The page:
Moving Your Tank
If you are making a local move, or moving the tank within your home it is not necessary to completely dismantle the tank. Catch the fish and bag them in aquarium water. Transport them separately in a box or buckets. Drain the water from the aquarium saving as much as possible. Move the aquarium with the gravel in place, making sure the gravel remains moist. Set up the tank in its new location and fill it with the saved water and newly mixed saltwater.

Testing Water Quality
Every marine hobbyist should own a test kit for pH, ammonia, nitrite and nitrate. If you experience a problem you should test the ammonia and nitrite levels of your tank.

 

Aquarium Marine Water Testing Guidelines

 

 

Salt Content

pH

Ammonia NH3/NH4+

Nitrite NO2

Nitrate NO3

Recommended Test Kit

Use Hydrometer or Refractometer

SALIFERT  or  AQUATEST Test Kit

SALIFERT  or  AQUATEST Test Kit

SALIFERT  or  AQUATEST Test Kit

SALIFERT  or  AQUATEST Test Kit

Why Test

Salt levels must stay within range.

pH that is too acidic can stress fish.

Ammonia ion NH4+ is very toxic to fish- test determines how well your biological filter is converting ammonia into nitrite.

Nitrite NO2 is produced when ammonia is oxidized. Test determines how well your biological filter is converting nitrite to nitrate.

Not a concern for most fish tanks, but very high levels can stress certain fish. Coral and some invertebrates are more sensitive.

 

 

 

 

 

 

When to Test

Twice a month, or when a problem arises.

Once a month, or when a problem arises.

Once month or when a problem arises.

Week 2,4,6,8 in new tanks; thereafter only when a problem arises.  Nitrite testing in new tanks helps determine when biological filter has been established.

Four times a year for standard fish tanks.  In “reef tanks” or tanks with anemones, angels, butterflies and tangs, check monthly. Also check when algae blooms.

Acceptable Reading

1.020-1.025

8.0-8.4

0- .25- OK

.5+ -correct, and test daily

0- .25- OK

.5+ -correct, and test daily

Varies with species Most fish tolerate up to 60 ppm- corals to 20ppm.

How to avoid unacceptable readings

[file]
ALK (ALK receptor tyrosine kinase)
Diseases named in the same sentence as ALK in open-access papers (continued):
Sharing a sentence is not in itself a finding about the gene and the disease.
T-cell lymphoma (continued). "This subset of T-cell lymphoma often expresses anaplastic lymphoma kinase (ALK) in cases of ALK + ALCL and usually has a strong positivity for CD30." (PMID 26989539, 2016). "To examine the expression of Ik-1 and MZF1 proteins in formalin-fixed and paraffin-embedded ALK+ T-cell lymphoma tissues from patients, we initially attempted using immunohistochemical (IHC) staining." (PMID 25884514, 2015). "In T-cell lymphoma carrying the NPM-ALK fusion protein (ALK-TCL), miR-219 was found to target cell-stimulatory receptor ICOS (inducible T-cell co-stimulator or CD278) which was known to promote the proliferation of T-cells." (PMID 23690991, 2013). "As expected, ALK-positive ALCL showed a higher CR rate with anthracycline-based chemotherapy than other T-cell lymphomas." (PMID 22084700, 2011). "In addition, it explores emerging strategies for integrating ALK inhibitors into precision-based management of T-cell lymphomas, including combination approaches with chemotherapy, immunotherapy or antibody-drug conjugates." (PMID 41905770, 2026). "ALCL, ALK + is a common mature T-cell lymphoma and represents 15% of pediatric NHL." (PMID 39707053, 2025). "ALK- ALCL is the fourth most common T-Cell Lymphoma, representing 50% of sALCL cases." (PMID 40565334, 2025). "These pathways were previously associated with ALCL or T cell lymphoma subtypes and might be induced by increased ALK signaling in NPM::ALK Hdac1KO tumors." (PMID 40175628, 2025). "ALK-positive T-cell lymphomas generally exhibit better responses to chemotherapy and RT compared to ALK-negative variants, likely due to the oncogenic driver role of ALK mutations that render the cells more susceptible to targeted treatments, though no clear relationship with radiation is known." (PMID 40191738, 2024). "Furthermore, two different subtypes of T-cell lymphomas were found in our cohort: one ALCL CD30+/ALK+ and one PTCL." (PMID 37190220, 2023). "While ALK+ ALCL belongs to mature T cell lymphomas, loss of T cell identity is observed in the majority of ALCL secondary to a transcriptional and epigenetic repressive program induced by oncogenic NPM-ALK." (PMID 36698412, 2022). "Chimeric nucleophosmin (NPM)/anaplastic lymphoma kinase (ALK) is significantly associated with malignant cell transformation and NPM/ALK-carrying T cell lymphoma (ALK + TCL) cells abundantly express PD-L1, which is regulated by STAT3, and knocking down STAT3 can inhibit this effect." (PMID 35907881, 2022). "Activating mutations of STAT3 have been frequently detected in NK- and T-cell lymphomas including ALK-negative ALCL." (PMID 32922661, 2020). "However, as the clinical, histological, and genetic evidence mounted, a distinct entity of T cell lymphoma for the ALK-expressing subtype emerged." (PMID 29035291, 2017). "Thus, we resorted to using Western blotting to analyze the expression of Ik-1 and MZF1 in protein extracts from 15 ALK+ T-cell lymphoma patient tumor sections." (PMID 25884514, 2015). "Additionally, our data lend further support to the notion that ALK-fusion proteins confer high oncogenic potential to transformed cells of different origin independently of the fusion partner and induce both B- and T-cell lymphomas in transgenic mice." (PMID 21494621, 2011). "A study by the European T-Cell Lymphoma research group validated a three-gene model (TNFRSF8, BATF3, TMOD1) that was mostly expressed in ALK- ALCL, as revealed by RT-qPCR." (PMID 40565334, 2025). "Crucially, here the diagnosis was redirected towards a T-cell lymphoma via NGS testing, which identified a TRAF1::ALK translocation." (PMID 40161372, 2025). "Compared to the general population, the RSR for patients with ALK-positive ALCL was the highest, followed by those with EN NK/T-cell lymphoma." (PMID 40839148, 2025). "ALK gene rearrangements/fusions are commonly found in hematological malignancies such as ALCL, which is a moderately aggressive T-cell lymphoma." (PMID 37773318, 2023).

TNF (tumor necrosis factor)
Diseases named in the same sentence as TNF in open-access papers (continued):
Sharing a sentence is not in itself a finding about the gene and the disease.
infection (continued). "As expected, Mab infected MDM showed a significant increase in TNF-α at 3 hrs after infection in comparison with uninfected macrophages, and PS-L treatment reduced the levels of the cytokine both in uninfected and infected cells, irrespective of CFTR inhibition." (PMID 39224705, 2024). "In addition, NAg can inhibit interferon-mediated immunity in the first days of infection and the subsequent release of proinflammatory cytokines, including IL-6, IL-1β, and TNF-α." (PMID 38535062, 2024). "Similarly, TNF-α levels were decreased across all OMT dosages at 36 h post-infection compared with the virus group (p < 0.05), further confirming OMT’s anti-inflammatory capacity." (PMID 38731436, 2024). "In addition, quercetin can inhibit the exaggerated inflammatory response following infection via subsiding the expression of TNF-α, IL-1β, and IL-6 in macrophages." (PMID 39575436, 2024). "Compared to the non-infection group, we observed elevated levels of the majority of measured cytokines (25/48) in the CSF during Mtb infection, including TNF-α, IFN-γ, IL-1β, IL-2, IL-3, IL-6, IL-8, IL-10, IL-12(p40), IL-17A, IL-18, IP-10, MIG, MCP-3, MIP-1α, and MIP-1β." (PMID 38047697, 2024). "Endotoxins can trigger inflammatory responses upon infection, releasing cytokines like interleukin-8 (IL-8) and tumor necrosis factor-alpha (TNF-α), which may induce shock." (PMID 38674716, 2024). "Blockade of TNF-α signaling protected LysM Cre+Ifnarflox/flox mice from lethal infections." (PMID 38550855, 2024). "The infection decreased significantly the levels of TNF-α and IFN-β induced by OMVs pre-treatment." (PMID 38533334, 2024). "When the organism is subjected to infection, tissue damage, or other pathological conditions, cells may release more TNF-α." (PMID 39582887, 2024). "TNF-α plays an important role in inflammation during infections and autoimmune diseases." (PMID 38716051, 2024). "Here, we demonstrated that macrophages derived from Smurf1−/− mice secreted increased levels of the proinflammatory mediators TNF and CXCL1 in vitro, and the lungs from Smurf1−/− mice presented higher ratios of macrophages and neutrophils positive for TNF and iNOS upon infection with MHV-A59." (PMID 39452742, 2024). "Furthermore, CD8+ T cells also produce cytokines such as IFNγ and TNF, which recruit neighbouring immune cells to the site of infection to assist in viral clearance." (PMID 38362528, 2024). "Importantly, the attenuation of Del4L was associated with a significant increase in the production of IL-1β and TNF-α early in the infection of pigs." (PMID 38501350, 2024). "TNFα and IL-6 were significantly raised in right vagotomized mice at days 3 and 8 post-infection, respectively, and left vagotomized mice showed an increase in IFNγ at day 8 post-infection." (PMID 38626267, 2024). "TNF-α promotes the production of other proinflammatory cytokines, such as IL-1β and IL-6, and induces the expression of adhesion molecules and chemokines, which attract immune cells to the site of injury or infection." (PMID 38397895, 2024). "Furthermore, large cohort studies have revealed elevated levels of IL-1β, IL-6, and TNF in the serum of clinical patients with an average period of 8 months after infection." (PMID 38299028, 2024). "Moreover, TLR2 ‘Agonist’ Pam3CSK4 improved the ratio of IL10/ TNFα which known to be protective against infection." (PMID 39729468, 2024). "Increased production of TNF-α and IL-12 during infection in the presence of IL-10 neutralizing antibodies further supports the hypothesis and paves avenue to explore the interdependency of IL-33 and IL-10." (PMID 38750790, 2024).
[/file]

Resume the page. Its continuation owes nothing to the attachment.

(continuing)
Mix salt properly, do partial water changes properly

Good filtration, aeration, proper management techniques, coral gravel in tank

Adequate biological filtration, proper management, add fish gradually to new systems.

Adequate biological filtration, proper management, add fish gradually to new systems.

Good aquarium management, allow some algae to grow in tank, consider use of protein skimmers and tap water purifier.

Correcting problems

Add more salt to increase salinity. Add fresh water to lower it.

Partial water change, remove debris from gravel, check filtration, add pH buffers, check daily until proper range is reached. Use Reefmax ABC to increase and stabilize PH

High ammonia must be dealt with immediately. Do partial water change of 25-75% depending on severity of problem, determine cause of problem and correct. Add Reefmax Bacteria

Nitrite is less toxic than ammonia, but can still be a problem. Do 25% water change, make sure biological filter is adequate for fish load; consider adding more Reefmax Bacteria

Partial water change of 25%,
protein skimmers, Use BM Denitrator reactor.

 

Marine Water Testing Guidelines Continued

 

 

Phosphate

Copper

Recommended Test Kit

SALIFERT  or   AQUATEST Test Kit

SALIFERT  or   AQUATEST Test Kit

Why Test

A concern mainly for “Live Coral Systems.” Small amounts can cause algae blooms and kill live corals.

Therapeutic copper levels are used to treat certain parasitic disease.

 

below 0.15ppm

below 0.02ppm

When to Test

Monthly

Monthly